Posted on July 23, 2016 by Bryan Zarpentine

Toronto Blue Jays Chris Colabello

thestar.com

The 80-game suspension for testing positive for a performance-enhancing drug is over for Toronto Blue Jays first baseman Chris Colabello. However, Colabello will not be returning to Toronto right now. The Blue Jays have decided to keep Colabello in the minors following the end of his suspension. Colabello remains on Toronto’s 40-man roster, but he is off the active roster and will play for the Blue Jays triple-A affiliate. He has already played 10 minor league games in anticipation for his return from suspension.

In April, Colabello tested positive for dehydrochlormethyltestosterone (DHCMT), which is an anabolic steroid that was obsolete for many years but has recently become relevant again in the doping world. Colabello maintains that he never knowingly took any banned substances. “I have nothing to say sorry for,” he said earlier this week. “At the end of the day, the unfortunate thing is I’m the only person that knows that.”

Colabello made a meaningful impact to the Blue Jays in 2015, playing in 101 games between first base and the outfield, contributing 15 home runs and 54 RBIs, hitting .321 with an .886 OPS. However, he got off to a dreadful start early in the season before being suspended on April 22. He had just two hits in his first 29 at bats before the suspension.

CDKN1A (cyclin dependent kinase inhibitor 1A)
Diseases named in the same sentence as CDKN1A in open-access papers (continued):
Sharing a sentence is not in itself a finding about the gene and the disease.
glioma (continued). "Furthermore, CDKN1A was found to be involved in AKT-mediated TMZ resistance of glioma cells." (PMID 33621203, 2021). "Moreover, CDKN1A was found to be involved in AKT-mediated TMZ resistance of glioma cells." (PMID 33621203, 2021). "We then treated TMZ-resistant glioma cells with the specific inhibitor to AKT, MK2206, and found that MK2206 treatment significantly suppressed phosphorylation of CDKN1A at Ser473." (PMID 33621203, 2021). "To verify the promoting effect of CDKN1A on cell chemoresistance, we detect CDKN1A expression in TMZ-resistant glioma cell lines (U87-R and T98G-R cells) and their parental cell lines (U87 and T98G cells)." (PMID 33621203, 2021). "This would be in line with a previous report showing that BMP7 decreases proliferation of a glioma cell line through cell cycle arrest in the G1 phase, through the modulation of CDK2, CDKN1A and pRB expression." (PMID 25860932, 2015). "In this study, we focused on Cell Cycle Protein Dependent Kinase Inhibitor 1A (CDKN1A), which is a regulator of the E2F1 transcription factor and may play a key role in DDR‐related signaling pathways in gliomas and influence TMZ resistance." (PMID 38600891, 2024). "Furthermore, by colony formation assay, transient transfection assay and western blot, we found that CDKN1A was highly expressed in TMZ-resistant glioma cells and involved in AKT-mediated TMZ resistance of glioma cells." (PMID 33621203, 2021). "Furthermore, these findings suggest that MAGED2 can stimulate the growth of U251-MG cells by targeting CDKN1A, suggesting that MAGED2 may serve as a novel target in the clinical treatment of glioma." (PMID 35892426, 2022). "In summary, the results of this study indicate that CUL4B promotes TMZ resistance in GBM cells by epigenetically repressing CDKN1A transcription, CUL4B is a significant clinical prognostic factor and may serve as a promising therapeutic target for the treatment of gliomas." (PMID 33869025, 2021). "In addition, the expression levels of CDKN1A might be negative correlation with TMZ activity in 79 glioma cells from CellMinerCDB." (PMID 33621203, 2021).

Whether the Blue Jays are keeping Colabello in the minors as further punishment for his suspension or because of his poor start to the season is unclear. He has just three hits in 19 at bats in triple-A, so his struggles from early in the season have continued. “He’s got to play in [live] competition,” commented Blue Jays manager John Gibbons. It may also be relevant to note that because of the suspension Colabello is ineligible to be on Toronto’s postseason roster if the Blue Jays make the playoffs.

Even if he can’t play in the postseason, Colabello could earn his way back to the big leagues and help the Blue Jays get to the playoffs. If he can start hitting in the minors, Colabello could go back to platooning with Justin Smoak at first base, as Smoak has not been as productive against left-handed pitching this season as he’s been against right-handed pitching.

Colabello’s role with the Blue Jays may also be affected by any moves the Blue Jays make between now and the trade deadline on August 1. Toronto has been reportedly linked to a few outfielders available on the trade market. The Blue Jays are also hopeful that Jose Bautista will be able to return from the DL on Monday. If the Blue Jays get Bautista back and acquire another outfielder, it could force Bautista into DH duty, prompting Edwin Encarnacion to play first base on a regular basis, limiting Smoak’s playing time and leaving no room on the roster for Colabello. This makes Colabello’s return to the big leagues this season uncertain, and perhaps, out of his hands.

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